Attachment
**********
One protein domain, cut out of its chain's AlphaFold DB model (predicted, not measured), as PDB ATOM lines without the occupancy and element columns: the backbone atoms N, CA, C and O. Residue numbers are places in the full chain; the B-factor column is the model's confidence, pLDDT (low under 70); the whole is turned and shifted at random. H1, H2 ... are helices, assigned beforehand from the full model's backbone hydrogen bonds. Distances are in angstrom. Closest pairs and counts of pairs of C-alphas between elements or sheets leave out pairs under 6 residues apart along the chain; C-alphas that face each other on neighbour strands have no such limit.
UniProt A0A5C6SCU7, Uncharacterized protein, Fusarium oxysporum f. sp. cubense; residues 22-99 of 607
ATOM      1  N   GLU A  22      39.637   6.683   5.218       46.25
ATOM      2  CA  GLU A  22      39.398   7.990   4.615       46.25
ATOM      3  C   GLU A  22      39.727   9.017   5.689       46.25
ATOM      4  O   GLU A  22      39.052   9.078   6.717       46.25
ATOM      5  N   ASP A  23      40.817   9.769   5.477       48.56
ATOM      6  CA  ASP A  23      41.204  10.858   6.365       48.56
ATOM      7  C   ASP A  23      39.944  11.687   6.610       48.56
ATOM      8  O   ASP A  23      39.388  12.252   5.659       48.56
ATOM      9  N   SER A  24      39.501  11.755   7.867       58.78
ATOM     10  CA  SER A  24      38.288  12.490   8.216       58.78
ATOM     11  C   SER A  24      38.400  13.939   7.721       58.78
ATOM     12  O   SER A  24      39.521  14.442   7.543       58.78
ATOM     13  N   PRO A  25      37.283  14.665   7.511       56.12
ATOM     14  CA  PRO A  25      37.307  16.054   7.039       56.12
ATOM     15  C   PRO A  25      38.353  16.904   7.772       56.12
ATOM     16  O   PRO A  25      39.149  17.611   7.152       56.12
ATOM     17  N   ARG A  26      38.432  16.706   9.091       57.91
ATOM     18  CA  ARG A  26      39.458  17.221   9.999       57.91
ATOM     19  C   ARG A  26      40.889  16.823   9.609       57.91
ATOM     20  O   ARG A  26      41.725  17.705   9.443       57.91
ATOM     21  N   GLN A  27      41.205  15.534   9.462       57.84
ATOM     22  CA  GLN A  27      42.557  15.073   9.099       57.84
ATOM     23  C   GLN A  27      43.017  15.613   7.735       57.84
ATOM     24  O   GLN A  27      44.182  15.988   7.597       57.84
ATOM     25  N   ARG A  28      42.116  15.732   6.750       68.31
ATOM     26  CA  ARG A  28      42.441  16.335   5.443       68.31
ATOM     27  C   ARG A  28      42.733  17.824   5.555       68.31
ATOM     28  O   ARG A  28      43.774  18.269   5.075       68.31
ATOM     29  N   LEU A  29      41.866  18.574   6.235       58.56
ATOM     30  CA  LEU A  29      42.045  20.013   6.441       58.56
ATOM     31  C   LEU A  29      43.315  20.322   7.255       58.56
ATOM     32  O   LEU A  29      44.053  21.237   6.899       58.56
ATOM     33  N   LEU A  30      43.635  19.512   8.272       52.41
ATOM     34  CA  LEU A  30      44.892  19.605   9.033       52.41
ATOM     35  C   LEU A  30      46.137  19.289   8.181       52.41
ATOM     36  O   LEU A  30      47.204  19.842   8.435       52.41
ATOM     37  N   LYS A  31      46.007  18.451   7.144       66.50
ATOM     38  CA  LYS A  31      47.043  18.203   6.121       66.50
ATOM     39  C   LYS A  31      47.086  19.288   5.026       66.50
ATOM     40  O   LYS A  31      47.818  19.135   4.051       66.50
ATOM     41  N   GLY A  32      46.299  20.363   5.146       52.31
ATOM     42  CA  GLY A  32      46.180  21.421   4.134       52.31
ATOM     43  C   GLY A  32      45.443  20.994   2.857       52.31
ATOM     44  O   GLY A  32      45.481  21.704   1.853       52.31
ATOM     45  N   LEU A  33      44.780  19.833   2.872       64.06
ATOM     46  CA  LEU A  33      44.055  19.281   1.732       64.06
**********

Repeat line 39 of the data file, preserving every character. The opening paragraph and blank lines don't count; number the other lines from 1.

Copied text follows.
ATOM     38  CA  LYS A  31      47.043  18.203   6.121       66.50